When I became a traveling STEAM teacher for my district, I was told there would be a change as a result of my new job requirements. And just between the two of us, I was petrified about the change. You see, I was told that I now had to include the Special Day Class (SDC) classes in my teaching rotation. (SDC is a term that is used to describe a self-contained special education class. This class provides services to students with intensive needs that cannot be met by the general education program.)
Talk about sweating bullets! I had experience working with special needs population in a limited capacity, but classrooms containing multiple students with special needs? I did not have the credential or the training for that! Regardless, I dutifully took my rotations and swore I would make the best of it.
That was when something totally unexpected happened. I noticed the more I integrated music, visual art, and dance with my classes, the better the students responded to the lesson. (Hmmmmmm, could we be on to something here?) I decided to make it a challenge to modify my lessons to the level where more time was spent teaching through the Arts. And as I did, I noticed the students responding with more enthusiasm, interest, and success. I even received more requests to repeat these activities. Yes, I was on to something!
Rain, Rain, Go Away
Let me preface this section by saying that I am heartbroken and saddened by the recent death and destruction here in California as a result of our recent rain storms. Mother nature can be cruel and unpredictable. But, when our routinely beautiful, blue skies become gray, and the kids can’t go outside to play, ANY classroom can become a bundle of pent up energy for a traveling teacher. And so it was last week as I headed to my favorite primary SDC class. My only thought was how I could make the best of a bad situation and use it to my advantage.
As I headed to the classroom in the pouring rain; watercolor crayons, paper, instrument bag, all in tow, I could see the blinds swaying and their little faces lined up against the window peering out at their wet world. The excitement of the rain and their confinement to the warm, dry room made their energy level quite noticeable from afar.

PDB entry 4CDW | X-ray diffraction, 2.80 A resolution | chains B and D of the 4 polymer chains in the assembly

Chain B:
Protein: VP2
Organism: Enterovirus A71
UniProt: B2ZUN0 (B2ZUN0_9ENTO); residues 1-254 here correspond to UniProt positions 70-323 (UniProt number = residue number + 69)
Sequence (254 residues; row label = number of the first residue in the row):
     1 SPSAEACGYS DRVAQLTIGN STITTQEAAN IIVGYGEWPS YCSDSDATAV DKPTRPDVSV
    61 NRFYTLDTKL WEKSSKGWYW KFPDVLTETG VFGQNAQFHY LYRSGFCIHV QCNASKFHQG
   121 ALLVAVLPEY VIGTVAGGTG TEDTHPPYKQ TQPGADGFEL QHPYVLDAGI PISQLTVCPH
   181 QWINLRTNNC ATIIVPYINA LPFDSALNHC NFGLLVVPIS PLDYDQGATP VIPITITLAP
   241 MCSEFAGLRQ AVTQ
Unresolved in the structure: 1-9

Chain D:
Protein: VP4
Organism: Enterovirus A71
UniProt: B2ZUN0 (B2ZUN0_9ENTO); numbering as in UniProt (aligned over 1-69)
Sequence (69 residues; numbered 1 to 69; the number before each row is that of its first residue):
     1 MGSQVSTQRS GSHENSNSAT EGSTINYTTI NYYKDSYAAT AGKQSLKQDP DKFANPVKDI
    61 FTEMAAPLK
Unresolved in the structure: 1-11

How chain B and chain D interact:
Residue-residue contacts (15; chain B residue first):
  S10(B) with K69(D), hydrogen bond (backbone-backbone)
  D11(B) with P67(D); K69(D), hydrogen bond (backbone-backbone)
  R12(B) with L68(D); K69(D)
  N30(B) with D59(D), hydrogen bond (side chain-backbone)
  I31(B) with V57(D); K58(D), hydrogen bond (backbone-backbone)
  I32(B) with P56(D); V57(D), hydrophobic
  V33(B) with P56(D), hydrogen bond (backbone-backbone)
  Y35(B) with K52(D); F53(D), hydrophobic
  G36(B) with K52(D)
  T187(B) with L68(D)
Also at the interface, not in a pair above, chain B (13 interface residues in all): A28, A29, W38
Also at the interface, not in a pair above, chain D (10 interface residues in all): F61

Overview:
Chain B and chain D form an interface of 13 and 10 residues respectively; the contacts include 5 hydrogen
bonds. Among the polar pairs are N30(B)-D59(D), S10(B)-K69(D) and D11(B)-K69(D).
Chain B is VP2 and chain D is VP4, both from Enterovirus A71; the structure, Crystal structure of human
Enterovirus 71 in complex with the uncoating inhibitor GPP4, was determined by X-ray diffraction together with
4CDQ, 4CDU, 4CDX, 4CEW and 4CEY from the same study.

When life gives you rain, make rain art!
We started our session by using line/shape to create a pencil sketch of their view from the aforementioned window. Next, came the filling in of the spaces with various values of water color crayons. And finally, the main event was placing their artwork out in the rain and giving Mother Nature her chance to contribute to the process. The result was a surprisingly, unique, and colorful way to produce a painting. The students aptly named their creations: Rain Art!
While our artwork dried, we used body percussion (snapping, clapping, patting, stomping) to create an indoor rain storm. Each student had the opportunity to conduct the sound storm by motioning a crescendo/decrescendo sign with their hands. (Imagine moving your hands in the shape of a very large greater than/less than sign like this: <> ). The adults in the room were amazed at the level of participation and concentration from the students. They loved the activity so much, that we added small hand percussion instruments and repeated the process. It was a rainy day success!
As I trudged through the pouring rain back to my car, my mind travelled back to a time when I started this position. I thought about how I decided to make the best of teaching my required allotment of special needs classes. But, somewhere along the way these kids won me over and I am now teaching 4 sessions. The connections the students have made with the Arts, and the ones I built with these students through the Arts, have made a significant impact on my life.
Mary is a STEAM TOSA, Project Lead the Way Launch Lead Teacher, and an Orff Schulwerk music specialist. Her eclectic background, along with her 28 years of elementary classroom teaching, gives her a unique perspective on Arts Integration.